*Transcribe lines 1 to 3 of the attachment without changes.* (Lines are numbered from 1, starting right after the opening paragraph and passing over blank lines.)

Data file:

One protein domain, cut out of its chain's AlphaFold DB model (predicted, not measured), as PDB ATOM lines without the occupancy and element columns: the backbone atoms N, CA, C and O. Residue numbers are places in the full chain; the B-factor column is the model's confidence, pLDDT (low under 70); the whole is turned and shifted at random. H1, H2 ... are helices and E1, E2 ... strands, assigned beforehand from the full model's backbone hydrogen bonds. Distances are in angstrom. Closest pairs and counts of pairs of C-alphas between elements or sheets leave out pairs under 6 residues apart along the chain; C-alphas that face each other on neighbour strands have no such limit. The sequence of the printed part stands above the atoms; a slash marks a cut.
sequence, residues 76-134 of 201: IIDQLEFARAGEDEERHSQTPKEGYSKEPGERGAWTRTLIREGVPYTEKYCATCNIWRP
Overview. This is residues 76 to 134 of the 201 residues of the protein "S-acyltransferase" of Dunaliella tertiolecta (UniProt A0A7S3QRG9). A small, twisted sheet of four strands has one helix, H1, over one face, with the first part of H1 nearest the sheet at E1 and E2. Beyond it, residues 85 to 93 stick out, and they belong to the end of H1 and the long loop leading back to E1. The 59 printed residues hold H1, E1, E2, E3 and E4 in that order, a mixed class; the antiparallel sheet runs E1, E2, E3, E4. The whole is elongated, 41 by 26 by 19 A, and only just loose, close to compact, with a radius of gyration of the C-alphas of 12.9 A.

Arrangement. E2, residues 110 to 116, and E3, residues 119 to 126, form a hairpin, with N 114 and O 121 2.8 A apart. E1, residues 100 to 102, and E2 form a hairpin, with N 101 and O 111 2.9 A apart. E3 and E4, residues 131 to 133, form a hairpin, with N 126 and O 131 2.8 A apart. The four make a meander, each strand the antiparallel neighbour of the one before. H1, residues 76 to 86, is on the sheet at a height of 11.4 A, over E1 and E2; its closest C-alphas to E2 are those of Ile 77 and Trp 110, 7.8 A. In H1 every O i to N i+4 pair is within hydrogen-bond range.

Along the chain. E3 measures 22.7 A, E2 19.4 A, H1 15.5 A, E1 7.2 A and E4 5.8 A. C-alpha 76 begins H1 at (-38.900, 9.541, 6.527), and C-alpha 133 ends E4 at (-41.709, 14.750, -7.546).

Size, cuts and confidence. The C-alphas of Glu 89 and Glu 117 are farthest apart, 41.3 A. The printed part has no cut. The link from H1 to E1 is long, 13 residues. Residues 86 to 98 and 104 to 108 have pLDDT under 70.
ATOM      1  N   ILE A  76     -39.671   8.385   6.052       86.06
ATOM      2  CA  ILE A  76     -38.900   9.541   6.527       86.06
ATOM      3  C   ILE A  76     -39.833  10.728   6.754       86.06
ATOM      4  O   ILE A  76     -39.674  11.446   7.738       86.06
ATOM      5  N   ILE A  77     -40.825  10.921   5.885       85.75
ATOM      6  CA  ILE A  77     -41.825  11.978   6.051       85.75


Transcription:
sequence, residues 76-134 of 201: IIDQLEFARAGEDEERHSQTPKEGYSKEPGERGAWTRTLIREGVPYTEKYCATCNIWRP
Overview. This is residues 76 to 134 of the 201 residues of the protein "S-acyltransferase" of Dunaliella tertiolecta (UniProt A0A7S3QRG9). A small, twisted sheet of four strands has one helix, H1, over one face, with the first part of H1 nearest the sheet at E1 and E2. Beyond it, residues 85 to 93 stick out, and they belong to the end of H1 and the long loop leading back to E1. The 59 printed residues hold H1, E1, E2, E3 and E4 in that order, a mixed class; the antiparallel sheet runs E1, E2, E3, E4. The whole is elongated, 41 by 26 by 19 A, and only just loose, close to compact, with a radius of gyration of the C-alphas of 12.9 A.

Arrangement. E2, residues 110 to 116, and E3, residues 119 to 126, form a hairpin, with N 114 and O 121 2.8 A apart. E1, residues 100 to 102, and E2 form a hairpin, with N 101 and O 111 2.9 A apart. E3 and E4, residues 131 to 133, form a hairpin, with N 126 and O 131 2.8 A apart. The four make a meander, each strand the antiparallel neighbour of the one before. H1, residues 76 to 86, is on the sheet at a height of 11.4 A, over E1 and E2; its closest C-alphas to E2 are those of Ile 77 and Trp 110, 7.8 A. In H1 every O i to N i+4 pair is within hydrogen-bond range.